Cheryl Strayed optioned the movie rights for her acclaimed memoir “Wild” to Reese Witherspoon’s production company and admits it will be strange to see her story as a film — with the Oscar winner portraying her on the big screen.
Strayed will serve as an associate producer and consultant on the film adaptation, which will be written and directed by Lisa Cholodenko (“The Kids Are All Right”).
The moving memoir documents her gruelling, solo 1,770-kilometre hike of the Pacific Crest Trail from California to Oregon — with no previous experience as a long-distance hiker. Strayed makes the impulsive decision to embark on the journey following her mother’s death and the subsequent fracturing of her family and marriage — all part of a harrowing downward spiral.
“Inevitably, there are going to be scenes that are very close to the book … that they take almost exactly how it is in the book, and it’ll be very strange for me to see somebody who’s playing me. That’s the weird part,” Strayed said in an interview at Random House of Canada’s downtown offices during a promotional tour.
“I’m going to watch a famous actress playing a younger version of myself,” she added, laughing. “It’s just strange all around.”
Universal themes of love, loss and the quest for life’s deeper meaning anchor the heart-wrenching tale, which has resonated with a wide audience. Strayed shared a particularly poignant moment with a reader at a recent Toronto appearance.
“A woman came up to me and said, ‘My nine-and-a-half-year-old child died,'” she recalled. “I took her hands and she said, ‘Your book changed my life. Your book gave me a way forward out of my grief.’ That is so moving to me.
“And then (there are) other people who are in their 20s, and just at that moment where they’re like, ‘What am I doing with my life? How do I define my path? How do I find it? Is it OK if I’ve made all these mistakes?’ So that group talks to me. And then middle-aged people and lots and lots of older people, too.”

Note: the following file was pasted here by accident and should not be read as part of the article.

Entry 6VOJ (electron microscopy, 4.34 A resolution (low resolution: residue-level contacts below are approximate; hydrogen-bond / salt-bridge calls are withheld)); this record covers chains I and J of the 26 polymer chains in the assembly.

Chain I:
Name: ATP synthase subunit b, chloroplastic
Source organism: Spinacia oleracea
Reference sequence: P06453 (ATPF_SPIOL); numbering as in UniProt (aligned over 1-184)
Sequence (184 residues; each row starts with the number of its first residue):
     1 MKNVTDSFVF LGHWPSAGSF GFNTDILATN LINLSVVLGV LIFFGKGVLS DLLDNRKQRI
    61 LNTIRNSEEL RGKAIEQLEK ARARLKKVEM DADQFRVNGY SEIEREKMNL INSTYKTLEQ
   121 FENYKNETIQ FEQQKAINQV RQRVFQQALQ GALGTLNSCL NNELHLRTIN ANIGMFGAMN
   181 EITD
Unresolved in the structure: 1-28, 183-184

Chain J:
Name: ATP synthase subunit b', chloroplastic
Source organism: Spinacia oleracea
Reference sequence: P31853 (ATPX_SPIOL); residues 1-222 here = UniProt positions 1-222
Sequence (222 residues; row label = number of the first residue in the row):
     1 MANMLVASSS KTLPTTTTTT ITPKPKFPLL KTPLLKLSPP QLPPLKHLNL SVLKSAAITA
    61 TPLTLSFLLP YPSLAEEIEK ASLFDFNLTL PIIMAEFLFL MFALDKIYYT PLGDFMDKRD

Strayed said she believes people see different things in her story, but what they’re essentially seeing is themselves.
“I’m writing my story, and it always feels small. It always feels like this is just my story: `How are you going to connect?'” she said “But you have to trust that when you tell the truth about your life, other people will recognize it; that there is this thread of humanity and that we are all the same in spite of our differences.”
She wrote in “Wild” about selecting Strayed as her new legal surname following her divorce, describing the moniker’s “layered definitions” as those which spoke to her life and also struck a poetic chord.
Now married to filmmaker Brian Lindstrom and mother to two children, Strayed, who turns 44 on Sept. 17, waited years following the 1995 hike to start writing the book.
Strayed said she needed the time to further develop as a writer. She also believes much of the perspective she brings was gained both during the hike and through making sense of events afterwards.
One such example was the almost-comical description of piling her belongings into her pack before embarking on the hike and realizing it was so heavy she couldn’t move it.
“It wasn’t until I was writing that scene that it was like, ‘OK, I literally cannot bear this weight,’ that I could also see this was also figuratively true — that my life felt unbearable. My suffering felt unbearable at that time. The world without my mother felt unbearable,” she said. “It was through writing that it was like, ‘So, that’s what that meant.’
“In a lot of ways, that’s why I had to have all that heavy stuff. That’s why I had to carry that pack. I had to enact — in a physical way — what I was experiencing inside.”
“Monster,” as the pack is dubbed, sits tucked away in the basement of her Portland, Ore., home, and Strayed still uses it. However, the pain-inducing hiking boots are gone.
Much of the unflinching portrait of the physical toll of the hike centres on her bruised, battered feet, down to vivid descriptions of plucking out her blackened toenails.
Among the questions she’s asked, Strayed said queries about her feet rank No. 1.
“They’re like, ‘My feet hurt when I was reading'” she said, adding that her feet are OK and the toenails have regrown.
While the trek is long behind her, it’s never far from mind for Strayed, who marks the 17th anniversary of the hike’s end on Sept. 15.
Every year over Labour Day weekend, Strayed and her family head to Timberline Lodge on Mount Hood in Oregon where she stayed days before ending her hike.
Strayed said the weather conditions and landscape remain much as they did when she was travelling the trail, and she often meets with other hikers coming through on their personal treks.
“It’s very funny,” she said. “It’s like I get to go visit a former self or something when I go there.”